Thursday, October 21, 2004

Winter is coming

Leave from work has been granted, the ticket has been booked, and mostly clear skies in the on-going saga of Johan and Samantha. She will come and take on the city in the middle of December. At that time it will be long-johns times (at least when venture out from the warm hotel room).

The temperature today made a big dip. The wind was blowing through the room I was staying and it is not hard to predict it will be a pretty cold November until some leader decides that the people have suffered enough and turn on the heating. Then there will be boiling hot water, heated up by burned coal, flowing through the pipes of the city. The routes of the pipes under the streets can be seen by the melted snow or frost, and steam is flowing out from various leaks. The system has only two modes, nothing or full steam.

As my sister remember, our place I lived last year was on the top floor of the old building, and it seemed that most of the heat was already gone. Friends in other places though reported that they had to open the windows sometimes, unless they wanted to live in a sauna. In my room closing or opening the windows has a very small effect anyway, so no risk for sauna there.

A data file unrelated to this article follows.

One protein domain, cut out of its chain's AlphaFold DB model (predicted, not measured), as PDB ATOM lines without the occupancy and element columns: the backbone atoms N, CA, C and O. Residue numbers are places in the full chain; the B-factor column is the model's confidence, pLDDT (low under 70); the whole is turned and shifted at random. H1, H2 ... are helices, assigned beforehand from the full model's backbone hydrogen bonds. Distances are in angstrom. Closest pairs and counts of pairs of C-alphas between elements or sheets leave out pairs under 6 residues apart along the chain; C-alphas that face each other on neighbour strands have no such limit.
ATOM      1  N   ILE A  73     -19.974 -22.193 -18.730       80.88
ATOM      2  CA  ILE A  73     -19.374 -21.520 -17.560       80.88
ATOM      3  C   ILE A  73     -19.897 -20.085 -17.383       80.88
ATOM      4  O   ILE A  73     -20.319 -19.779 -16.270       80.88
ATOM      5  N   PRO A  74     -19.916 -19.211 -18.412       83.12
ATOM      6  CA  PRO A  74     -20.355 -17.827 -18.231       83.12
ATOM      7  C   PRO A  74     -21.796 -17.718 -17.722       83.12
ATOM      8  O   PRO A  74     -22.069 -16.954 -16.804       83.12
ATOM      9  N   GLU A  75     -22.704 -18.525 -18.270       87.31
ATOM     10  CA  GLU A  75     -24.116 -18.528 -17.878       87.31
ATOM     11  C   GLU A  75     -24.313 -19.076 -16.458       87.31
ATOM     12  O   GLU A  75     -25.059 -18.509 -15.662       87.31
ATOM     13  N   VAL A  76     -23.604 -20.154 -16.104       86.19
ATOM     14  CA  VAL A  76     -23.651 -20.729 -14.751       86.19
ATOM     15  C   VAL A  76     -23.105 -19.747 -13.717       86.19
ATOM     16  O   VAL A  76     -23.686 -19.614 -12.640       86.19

Tuesday, October 19, 2004

Coffee and Tea

I'm just taking a little break from classes and use the free computers at the school. The computers suck, but they are free! If they were faster they would probably be hogged by the Koreans, so it is probably pretty good anyway.

Last night I went to a lecture at BeiDa. The class is called Comparison of Eastern and Western Cultures. First I have to say that I understand very little of what the professor is talking about. The little things I got was when Wang Jun translated them for me. She things the class is great. It all seemed to boiled down to showing the superiority of the "Eastern Culture" to the excitement of the Chinese student that was attending. Wang Jun mused when the professor pointed out and ridiculed weaknesses in "Western" languages. It sure is interesting to compare different aspect of cultures, and I had a very interesting class that I took in Singapore on this subject, but how ridiculous it was to turn it into some sort of competition or nurturing of nationalistic feelings.